After the flood of 2011 pushed record amounts of silt-laden water through the Mississippi River valley, coastal activists lamented the fact that no river diversions were in place to capture some of the sediment to help rebuild Louisiana’s marshes.Which is to say, the wheels may as not even turn. We will never "save" the Louisiana coast. The political will does not exist and will never exist to do the things necessary to make that happen. All we ever have the political will to do is accommodate the shifting needs of the oil and tourism industries and the office holders it employs as they suck what profit they can from the dying region. Whatever happens to the people who live there is irrelevant.
Five years later, there’s another flood, and even though the state is closer to getting a large river diversion built to reroute sediment from the Mississippi River to coastal wetlands, nothing is in place yet.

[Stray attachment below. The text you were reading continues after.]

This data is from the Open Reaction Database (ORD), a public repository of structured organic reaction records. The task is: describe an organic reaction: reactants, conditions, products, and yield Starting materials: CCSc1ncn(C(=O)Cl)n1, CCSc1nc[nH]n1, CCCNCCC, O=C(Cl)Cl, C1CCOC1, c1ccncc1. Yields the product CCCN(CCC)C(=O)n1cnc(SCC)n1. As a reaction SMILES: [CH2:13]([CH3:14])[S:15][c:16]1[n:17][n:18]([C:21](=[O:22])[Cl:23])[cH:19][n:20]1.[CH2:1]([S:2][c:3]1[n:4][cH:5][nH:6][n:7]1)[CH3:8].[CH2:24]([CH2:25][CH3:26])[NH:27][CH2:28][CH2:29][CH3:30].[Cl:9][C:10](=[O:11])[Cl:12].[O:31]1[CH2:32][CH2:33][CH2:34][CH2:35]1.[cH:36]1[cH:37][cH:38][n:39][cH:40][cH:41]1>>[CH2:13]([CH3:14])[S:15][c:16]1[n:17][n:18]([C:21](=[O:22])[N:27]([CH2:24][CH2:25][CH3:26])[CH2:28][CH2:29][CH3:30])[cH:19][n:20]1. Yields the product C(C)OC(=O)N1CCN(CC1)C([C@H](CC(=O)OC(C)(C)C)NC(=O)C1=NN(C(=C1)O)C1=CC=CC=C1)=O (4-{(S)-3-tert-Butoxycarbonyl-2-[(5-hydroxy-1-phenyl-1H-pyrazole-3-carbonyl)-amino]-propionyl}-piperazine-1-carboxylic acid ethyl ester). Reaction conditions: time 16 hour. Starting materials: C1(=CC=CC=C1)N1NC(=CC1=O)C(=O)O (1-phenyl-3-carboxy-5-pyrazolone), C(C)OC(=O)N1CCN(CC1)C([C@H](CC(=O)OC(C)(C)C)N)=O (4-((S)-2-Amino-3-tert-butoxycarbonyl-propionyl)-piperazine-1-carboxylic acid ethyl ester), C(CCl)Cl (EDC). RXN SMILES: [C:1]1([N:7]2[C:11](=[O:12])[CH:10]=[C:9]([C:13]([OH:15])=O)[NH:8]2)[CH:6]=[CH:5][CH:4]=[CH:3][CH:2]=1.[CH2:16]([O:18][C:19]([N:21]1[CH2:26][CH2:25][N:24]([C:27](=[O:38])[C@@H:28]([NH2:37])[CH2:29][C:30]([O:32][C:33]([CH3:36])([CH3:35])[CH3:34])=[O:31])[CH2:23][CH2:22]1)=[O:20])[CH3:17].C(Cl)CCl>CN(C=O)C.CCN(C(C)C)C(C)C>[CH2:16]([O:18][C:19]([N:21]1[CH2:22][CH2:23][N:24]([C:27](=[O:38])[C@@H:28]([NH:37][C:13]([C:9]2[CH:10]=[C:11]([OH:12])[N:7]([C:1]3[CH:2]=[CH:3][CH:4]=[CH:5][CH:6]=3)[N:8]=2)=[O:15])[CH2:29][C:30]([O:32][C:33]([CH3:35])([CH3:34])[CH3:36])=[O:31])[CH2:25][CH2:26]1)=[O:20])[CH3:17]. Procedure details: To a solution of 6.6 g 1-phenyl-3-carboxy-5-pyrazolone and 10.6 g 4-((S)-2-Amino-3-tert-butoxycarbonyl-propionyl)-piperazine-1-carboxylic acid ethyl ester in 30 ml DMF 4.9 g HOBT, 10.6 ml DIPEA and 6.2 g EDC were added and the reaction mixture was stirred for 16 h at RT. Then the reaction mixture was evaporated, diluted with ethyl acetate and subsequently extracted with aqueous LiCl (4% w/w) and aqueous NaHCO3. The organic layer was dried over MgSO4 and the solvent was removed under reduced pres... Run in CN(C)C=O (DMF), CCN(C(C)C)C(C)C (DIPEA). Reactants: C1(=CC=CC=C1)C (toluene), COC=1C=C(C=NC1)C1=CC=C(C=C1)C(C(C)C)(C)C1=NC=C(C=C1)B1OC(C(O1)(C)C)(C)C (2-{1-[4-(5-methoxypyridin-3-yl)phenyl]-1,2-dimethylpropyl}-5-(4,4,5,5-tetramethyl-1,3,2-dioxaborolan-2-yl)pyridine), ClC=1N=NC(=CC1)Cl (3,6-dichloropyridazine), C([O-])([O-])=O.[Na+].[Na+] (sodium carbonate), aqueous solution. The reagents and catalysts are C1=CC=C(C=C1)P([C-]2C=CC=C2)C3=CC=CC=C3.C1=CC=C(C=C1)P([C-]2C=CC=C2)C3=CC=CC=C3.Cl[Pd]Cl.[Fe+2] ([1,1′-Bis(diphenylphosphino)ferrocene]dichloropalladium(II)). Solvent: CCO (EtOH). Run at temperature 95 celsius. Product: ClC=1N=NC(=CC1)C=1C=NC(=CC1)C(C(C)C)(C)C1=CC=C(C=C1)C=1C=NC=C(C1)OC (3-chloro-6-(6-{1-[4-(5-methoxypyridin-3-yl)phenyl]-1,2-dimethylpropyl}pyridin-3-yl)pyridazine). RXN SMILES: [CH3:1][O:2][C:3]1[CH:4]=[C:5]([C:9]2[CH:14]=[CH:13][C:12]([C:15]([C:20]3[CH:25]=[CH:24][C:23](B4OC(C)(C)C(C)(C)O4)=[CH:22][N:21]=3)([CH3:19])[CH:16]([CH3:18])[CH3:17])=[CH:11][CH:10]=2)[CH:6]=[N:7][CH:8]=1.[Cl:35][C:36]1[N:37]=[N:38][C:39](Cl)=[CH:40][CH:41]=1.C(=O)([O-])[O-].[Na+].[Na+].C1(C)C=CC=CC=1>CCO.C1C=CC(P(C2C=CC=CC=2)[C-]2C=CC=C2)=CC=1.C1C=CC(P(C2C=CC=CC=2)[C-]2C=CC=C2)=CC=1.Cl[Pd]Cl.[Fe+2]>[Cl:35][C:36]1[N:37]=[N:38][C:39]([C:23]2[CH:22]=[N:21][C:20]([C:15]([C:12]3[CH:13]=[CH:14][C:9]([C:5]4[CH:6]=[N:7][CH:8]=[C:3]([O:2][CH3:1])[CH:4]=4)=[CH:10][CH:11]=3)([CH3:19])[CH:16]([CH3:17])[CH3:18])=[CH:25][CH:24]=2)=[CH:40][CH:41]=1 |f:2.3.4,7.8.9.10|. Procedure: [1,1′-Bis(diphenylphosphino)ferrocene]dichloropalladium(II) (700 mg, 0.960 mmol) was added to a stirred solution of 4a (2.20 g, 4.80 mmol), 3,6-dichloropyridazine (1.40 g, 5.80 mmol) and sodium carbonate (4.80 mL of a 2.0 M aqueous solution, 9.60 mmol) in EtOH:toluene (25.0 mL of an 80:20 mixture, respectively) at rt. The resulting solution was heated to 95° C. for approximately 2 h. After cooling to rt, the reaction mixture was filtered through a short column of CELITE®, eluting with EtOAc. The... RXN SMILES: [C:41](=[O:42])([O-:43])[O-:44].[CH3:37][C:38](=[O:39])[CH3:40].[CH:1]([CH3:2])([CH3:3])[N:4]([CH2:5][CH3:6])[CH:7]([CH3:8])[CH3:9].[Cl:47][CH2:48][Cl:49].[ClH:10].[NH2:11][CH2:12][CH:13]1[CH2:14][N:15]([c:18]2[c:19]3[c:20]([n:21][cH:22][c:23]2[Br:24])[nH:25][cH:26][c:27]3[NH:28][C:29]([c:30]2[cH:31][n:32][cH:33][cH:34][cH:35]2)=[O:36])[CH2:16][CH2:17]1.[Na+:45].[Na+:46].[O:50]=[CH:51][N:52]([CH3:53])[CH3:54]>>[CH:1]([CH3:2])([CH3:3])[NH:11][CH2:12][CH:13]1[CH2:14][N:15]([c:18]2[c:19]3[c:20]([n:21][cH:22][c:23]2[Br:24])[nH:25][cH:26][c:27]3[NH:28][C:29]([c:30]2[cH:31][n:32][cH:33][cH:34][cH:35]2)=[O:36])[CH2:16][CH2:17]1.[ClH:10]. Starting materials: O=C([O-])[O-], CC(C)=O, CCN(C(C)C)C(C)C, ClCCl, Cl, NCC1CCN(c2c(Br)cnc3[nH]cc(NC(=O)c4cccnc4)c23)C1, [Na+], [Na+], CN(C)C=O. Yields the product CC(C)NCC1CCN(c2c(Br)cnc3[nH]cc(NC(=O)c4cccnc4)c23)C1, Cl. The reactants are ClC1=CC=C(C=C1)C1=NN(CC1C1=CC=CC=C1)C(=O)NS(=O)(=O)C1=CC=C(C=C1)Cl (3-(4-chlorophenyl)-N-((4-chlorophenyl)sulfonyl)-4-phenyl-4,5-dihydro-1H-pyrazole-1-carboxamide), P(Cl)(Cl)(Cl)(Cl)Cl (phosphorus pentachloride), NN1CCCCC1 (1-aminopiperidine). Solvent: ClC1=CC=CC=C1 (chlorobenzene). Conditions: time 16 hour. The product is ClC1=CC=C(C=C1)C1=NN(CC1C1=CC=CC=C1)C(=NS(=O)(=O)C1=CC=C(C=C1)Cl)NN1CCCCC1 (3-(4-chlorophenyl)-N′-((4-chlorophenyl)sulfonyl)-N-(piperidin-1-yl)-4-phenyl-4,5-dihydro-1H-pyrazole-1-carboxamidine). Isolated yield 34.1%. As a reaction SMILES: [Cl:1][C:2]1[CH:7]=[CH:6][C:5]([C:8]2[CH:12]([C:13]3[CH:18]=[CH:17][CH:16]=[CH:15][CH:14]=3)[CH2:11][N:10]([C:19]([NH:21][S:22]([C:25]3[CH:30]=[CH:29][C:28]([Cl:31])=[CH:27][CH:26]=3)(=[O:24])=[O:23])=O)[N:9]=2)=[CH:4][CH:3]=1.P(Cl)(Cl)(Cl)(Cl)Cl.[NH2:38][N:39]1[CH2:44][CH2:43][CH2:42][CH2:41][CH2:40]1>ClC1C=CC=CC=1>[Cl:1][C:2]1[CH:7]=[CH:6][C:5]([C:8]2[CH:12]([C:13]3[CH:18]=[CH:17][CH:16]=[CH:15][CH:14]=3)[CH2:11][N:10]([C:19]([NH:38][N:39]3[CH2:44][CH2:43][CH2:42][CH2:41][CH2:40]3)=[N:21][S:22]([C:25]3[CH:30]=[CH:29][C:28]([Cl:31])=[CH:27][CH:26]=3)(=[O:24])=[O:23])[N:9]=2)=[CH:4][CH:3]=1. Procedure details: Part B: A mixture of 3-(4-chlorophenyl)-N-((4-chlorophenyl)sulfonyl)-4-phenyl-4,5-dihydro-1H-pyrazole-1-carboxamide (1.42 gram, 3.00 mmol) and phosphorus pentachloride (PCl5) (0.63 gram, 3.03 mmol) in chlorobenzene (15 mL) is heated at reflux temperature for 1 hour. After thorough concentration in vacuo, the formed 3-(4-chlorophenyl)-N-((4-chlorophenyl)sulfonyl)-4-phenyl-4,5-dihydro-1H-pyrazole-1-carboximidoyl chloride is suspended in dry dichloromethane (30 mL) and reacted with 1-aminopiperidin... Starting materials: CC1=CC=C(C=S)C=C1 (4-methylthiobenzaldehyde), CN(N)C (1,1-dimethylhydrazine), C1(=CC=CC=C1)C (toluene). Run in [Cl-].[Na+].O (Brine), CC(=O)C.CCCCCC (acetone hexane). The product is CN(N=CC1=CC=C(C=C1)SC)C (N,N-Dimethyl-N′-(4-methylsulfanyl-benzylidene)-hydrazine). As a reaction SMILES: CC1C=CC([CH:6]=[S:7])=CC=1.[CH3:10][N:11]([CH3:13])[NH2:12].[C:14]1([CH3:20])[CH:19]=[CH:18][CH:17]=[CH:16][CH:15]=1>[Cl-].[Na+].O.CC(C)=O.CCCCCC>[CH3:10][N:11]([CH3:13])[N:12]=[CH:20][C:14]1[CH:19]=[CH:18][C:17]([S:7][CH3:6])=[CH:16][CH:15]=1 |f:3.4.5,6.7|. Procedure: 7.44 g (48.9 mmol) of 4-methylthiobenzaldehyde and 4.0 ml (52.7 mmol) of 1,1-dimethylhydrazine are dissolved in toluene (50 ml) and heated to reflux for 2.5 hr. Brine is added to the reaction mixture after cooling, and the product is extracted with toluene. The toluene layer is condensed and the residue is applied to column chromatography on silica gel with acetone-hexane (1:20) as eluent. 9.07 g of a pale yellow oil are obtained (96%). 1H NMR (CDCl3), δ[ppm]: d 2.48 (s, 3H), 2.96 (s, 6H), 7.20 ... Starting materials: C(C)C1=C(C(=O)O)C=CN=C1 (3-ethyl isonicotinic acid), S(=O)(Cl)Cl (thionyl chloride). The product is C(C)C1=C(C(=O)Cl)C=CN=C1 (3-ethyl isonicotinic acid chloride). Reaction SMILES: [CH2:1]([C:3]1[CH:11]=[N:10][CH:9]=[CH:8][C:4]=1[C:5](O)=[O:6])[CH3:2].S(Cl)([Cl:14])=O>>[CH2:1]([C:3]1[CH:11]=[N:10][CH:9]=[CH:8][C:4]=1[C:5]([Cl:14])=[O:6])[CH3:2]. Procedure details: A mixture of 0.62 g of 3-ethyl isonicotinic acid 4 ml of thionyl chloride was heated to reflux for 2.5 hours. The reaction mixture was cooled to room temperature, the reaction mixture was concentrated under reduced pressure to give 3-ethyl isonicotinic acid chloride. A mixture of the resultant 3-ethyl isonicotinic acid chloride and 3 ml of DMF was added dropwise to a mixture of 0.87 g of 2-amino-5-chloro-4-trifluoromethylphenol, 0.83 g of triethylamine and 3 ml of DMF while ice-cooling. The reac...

“It is frustrating when you look at the satellite images of this event, and the 2011 event, and see the amount of sediment that the river carries,” said Chip Kline, acting executive assistant to the governor for coastal activities.
For example, with the recent opening of the Bonnet Carre Spillway to relieve pressure on river levees in New Orleans, much of the sediment is flowing into Lake Pontchartrain instead of into eroding wetlands.
In the last five years, the scientific and engineering knowledge about diversions that direct sediment from the Mississippi River into surrounding marshes has advanced greatly, but the state is still years away from construction, said John Lopez with the Lake Pontchartrain Basin Foundation.
“Things are coming together, but it’s unfortunate it’s not faster despite many people’s effort,” Lopez said. “Basically, our capacity to take advantage of this high water is the same as 2011. Why? The wheels of progress are slow.”
Saturday, January 16, 2016
Piss every gift right on off the continental shelf
Ever get the feeling we will never solve this problem?